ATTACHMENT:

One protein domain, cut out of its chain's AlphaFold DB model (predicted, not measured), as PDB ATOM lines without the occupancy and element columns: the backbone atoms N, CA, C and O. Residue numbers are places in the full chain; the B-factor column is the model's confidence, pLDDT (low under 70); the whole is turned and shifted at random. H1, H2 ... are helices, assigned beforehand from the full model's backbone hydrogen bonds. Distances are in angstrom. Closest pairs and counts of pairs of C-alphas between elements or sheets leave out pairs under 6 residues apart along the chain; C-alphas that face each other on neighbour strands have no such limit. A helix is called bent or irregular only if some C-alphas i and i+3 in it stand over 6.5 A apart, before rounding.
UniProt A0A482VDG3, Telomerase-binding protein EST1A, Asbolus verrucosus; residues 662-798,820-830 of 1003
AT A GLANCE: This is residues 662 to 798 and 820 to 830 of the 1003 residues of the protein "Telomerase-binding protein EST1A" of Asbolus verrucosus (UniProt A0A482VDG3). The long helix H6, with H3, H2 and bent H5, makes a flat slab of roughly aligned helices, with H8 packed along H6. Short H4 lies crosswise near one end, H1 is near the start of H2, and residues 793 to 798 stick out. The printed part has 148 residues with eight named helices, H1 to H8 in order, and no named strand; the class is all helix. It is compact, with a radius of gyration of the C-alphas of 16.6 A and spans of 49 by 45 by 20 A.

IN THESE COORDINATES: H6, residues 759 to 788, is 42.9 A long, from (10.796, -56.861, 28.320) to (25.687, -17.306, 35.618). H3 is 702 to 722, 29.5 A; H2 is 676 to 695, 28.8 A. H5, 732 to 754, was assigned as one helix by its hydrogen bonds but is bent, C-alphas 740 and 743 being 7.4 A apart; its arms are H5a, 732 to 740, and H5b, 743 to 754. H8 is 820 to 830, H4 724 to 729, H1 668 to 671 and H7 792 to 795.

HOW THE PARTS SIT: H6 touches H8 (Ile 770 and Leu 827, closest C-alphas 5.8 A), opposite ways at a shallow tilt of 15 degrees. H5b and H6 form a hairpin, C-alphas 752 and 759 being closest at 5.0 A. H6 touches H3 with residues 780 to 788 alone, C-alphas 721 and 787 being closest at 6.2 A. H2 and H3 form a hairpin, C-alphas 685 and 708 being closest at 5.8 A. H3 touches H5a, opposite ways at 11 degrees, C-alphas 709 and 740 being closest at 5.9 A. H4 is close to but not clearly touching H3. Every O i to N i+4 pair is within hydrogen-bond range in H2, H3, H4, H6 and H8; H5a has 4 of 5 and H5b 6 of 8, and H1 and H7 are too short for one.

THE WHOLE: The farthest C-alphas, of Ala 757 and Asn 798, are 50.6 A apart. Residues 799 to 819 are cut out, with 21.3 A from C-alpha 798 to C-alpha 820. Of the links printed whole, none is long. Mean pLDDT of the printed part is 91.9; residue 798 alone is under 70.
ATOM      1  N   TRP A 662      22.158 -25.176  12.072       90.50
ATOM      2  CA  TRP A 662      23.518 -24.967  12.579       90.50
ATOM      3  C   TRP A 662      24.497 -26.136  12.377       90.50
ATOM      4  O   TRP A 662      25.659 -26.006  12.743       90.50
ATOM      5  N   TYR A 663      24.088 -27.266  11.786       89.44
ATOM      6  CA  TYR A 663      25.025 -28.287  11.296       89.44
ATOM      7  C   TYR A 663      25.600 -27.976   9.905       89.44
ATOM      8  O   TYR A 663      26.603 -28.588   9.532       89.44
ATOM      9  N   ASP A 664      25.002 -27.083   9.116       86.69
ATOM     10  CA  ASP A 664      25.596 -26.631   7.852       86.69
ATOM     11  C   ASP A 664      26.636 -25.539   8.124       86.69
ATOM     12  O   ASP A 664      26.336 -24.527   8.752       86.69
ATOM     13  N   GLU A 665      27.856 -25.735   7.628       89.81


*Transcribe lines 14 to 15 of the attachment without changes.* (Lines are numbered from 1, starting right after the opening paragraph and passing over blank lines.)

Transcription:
ATOM      9  N   ASP A 664      25.002 -27.083   9.116       86.69
ATOM     10  CA  ASP A 664      25.596 -26.631   7.852       86.69